It’s worth pointing out that the N.L. Cy Young race was so close last year that a lot of different votes could have swung the outcome to either Wainwright or Carpenter, but I guess having a different opinion regarding the best pitcher in the National League last year than Strauss makes you worthy of his derision. One wonders if the fact that Strauss works in St. Louis doesn’t play into his estimation at all, but whatever.
What really gets me, again, however is how totally ignorant Strauss is. Not just about newly developed statistics, but about the arguments guys like me use. Notice, for example, the way Strauss uses the term “peripherals.” I’ve honestly never heard anyone refer to wins or other “traditional numbers” as peripherals; they’re generally rate stats. When people talk about peripheral numbers, they’re talking about things like K/9, BB/9, HR/9, HR/FB, etc. And far from using the term pejoratively, the sabermetrically inclined crowd generally considers these numbers pretty important.
Strauss just literally has no idea what he’s talking about, to the extent that he can’t even be bothered to familiarize himself with the thinking and positions of the people he’s scoffing at and passive-aggressively insulting. In just about any other profession, this would be the end of anyone taking him seriously, but in the world of baseball writers this sort of laziness and complacency will get you lauded by a not unsubstantial number of your peers. Whatever, in the end, this sort of thing is only hurting Strauss and others like him by laying bare the emptiness of their beliefs. But when they wonder why I’m generally not inclined to show them much deference or respect, this is a great illustration of the answer.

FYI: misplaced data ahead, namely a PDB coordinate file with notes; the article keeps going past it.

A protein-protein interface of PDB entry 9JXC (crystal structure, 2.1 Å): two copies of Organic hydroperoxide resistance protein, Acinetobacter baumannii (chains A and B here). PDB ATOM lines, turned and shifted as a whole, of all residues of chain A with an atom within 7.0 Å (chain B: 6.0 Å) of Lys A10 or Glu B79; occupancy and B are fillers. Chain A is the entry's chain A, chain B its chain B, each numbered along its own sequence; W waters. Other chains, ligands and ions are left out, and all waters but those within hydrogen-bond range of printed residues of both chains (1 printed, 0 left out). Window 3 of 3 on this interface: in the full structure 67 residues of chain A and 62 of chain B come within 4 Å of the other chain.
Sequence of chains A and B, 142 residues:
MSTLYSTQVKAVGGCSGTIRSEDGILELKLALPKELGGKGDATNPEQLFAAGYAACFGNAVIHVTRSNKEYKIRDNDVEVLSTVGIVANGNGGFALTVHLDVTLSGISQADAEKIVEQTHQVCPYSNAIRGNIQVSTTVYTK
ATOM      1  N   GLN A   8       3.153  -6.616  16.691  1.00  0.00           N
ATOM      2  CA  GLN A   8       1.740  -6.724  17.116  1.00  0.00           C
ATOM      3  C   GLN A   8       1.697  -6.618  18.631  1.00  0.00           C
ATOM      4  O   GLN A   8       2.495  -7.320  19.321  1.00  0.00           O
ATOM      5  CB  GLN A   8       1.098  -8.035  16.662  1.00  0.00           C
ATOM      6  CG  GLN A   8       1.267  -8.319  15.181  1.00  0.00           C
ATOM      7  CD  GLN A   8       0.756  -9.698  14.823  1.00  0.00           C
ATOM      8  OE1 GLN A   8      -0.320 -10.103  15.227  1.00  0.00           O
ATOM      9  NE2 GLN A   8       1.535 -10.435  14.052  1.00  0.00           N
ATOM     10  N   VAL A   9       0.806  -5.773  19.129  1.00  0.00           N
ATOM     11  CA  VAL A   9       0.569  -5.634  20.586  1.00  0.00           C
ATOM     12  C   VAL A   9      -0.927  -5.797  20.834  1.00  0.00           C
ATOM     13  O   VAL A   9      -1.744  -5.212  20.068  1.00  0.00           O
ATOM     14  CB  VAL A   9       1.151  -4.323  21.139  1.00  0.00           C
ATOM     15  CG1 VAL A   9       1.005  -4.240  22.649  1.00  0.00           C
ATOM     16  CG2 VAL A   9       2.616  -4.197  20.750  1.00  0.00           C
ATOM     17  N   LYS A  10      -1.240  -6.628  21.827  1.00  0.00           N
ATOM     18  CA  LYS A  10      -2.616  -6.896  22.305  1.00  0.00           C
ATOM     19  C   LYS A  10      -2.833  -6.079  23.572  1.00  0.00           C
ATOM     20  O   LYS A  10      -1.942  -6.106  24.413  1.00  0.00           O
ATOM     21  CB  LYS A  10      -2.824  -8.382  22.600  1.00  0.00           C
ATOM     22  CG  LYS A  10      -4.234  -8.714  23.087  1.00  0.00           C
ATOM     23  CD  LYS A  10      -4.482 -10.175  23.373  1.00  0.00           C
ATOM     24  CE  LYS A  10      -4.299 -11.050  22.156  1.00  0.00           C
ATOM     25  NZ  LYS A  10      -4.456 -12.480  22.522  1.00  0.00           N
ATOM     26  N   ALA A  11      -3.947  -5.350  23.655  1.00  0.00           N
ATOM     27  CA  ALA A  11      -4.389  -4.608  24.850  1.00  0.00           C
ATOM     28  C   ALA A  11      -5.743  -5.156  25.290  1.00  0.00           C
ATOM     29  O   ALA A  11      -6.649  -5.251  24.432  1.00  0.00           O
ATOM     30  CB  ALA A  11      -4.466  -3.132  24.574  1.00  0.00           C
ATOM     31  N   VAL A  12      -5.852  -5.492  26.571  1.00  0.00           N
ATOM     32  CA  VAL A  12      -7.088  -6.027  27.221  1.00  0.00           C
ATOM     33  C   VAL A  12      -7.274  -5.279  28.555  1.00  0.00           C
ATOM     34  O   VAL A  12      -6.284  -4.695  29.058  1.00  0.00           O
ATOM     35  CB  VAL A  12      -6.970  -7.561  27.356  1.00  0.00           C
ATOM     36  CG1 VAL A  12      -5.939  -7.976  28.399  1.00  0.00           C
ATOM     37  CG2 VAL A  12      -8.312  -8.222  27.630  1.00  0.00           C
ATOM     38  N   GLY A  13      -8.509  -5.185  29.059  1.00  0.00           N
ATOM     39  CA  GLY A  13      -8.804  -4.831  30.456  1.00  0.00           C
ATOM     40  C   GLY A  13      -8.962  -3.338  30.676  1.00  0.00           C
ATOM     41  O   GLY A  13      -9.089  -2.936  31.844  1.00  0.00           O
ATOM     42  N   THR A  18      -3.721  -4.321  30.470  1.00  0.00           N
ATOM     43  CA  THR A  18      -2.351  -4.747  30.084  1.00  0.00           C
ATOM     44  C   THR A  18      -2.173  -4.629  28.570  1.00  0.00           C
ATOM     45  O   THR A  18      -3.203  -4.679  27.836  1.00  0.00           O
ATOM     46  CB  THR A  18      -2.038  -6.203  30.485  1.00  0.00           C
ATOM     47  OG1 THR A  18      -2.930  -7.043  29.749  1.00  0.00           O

Update: I kid you not, originally I thought about having a paragraph in this post using the fact that a pitcher could toss a complete game, one hit, one run, no walk, double digit strikeout game yet still be credited with the “loss” if the team’s offense as unable to score any runs, but decided against it because it seemed like wasted effort in preaching to the choir. Then Felix Hernandez went and did almost that exact thing today, allowing only one run and two hits through 8 innings (the one run being a home run surrendered to Jose Bautista, his 50th of the season), but “lost” the game for his team as they were shutout by the Blue Jays.
If someone can watch that game and honestly think it makes any sense at all to hang the loss on the pitcher who gave up one run and two hits in 8 innings, well, I just don’t know what else to say about the issue at this point.